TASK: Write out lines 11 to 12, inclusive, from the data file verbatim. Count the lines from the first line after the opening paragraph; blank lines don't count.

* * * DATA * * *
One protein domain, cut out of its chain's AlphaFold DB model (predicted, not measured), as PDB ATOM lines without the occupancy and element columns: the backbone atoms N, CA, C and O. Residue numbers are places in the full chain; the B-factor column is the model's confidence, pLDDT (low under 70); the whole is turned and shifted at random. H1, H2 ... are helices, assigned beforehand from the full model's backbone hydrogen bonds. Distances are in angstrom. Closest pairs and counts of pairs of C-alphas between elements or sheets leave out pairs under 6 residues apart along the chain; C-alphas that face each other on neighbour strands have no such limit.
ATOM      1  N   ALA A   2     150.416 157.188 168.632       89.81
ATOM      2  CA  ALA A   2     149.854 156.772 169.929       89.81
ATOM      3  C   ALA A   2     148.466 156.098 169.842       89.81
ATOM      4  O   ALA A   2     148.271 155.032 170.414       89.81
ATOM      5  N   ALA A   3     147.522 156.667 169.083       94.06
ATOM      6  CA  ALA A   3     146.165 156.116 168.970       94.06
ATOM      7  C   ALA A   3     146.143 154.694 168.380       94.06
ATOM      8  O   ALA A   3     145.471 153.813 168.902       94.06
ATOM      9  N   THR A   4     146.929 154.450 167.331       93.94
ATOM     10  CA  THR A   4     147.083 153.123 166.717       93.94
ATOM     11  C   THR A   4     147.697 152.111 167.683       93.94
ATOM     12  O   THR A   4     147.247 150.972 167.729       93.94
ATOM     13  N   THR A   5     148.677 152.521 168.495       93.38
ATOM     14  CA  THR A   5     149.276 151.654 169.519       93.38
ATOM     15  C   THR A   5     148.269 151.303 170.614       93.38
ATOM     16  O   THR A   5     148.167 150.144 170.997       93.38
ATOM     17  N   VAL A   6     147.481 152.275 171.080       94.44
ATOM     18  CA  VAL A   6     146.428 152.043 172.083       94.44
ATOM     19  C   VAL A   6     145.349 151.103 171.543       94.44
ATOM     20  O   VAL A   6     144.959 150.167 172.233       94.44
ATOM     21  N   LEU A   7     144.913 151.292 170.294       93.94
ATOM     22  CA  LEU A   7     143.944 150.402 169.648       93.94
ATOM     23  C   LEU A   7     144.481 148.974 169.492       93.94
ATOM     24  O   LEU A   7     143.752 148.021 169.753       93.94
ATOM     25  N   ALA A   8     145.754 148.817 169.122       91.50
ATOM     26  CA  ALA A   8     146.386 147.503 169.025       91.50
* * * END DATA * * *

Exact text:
ATOM     11  C   THR A   4     147.697 152.111 167.683       93.94
ATOM     12  O   THR A   4     147.247 150.972 167.729       93.94